LOS ANGELES -- Much like Adele, said Ryan Tedder, Beyonce “steers the ship.” And the award-winning producer/songwriter has some idea of just where that ship is going.

Tedder was speaking with press at the 2012 Grammy Awards after picking up an honor for contributing to Adele’s Album of the Year, “21,” and his nomination for Producer of the Year, Non-Classical. Asked what his next projects were for 2012, he said that B.o.B.’s next single would be out this week, and he’s had his hands on music for K’Naan, Gavin Degraw and some “Beyonce stuff.”
 
He said it goes “without saying” that Bey’s work will have some reflection on her newborn child Blue Ivy, but that “the conversations about her next album literally just happened.”
 
“You feed her the best that you have. She’s just a phenomenal filter… she can identify what the next thing is,” Tedder said of the “Party” girl, noting that she has “two projects happening” this year. “You just let her go.”
 
Tedder went on to describe witnessing the moment when Adele’s vocal cords gave out during her Denver concert last year, and the gutted feeling he had when she was forced to cancel her remaining tour dates. He was very proud of the way the British singer bounced back for tonight’s performance, and felt that “one billion percent” of the reason that radio, the Grammys and just about everybody else has reacted to “21” the way they have is because of it’s “real music” appeal.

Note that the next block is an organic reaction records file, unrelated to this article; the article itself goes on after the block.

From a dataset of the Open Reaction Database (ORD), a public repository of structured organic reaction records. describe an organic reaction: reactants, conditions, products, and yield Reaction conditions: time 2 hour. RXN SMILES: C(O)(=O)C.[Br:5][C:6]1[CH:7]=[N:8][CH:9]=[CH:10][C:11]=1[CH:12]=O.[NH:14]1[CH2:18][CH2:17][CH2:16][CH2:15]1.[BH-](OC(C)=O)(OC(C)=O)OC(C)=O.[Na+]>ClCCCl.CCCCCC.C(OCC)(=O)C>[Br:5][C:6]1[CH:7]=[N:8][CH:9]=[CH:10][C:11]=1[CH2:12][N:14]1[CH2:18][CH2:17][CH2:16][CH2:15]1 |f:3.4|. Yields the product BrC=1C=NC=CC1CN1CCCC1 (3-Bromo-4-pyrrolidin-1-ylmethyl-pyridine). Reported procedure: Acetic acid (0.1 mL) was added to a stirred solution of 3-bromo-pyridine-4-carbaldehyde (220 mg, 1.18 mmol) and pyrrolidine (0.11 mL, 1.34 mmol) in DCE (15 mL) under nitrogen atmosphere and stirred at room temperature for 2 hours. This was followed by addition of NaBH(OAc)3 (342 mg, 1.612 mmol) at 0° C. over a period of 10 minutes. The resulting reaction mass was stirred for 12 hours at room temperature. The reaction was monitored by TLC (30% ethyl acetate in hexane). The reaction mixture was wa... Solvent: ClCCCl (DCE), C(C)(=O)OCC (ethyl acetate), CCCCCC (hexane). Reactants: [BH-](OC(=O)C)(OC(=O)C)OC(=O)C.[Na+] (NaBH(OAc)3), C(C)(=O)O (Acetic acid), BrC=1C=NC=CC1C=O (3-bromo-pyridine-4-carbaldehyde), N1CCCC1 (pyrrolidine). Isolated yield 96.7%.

He explained his method of scanning the U.K. and U.S. hits charts once a week, taking note of how few artists are actually performing on instruments, or singing pop from a laptop.
 
“There’s not going to be a bunch of Adeles,” he warned, though labels may still try to push similar artists. “Any time the pendulum swings, it’s looking for one thing -- one artist, one song -- to swing it all the way to the other direction. I love Deadmau5 and Max Martin. [But] I like to see actual instrumentation, less laptop hits.”
 
The organic process behind his work with Adele sometimes started with just an instrument and a conversation. For “Rumour Has It,” Tedder said he was playing around with a Radiohead riff, and Adele was explaining some of her frustrations with tabloids and gossip, literally using the phrase, “’Rumor has it that Adele…’”
 
“When I handed the songs in, I said that this is the least radio stuff I’ve ever done,” he said, expressing his shock that radio took to his contributions “Rumour Has It” and “Turning Tables” so fervently. “This is my favorite stuff I’ve done.”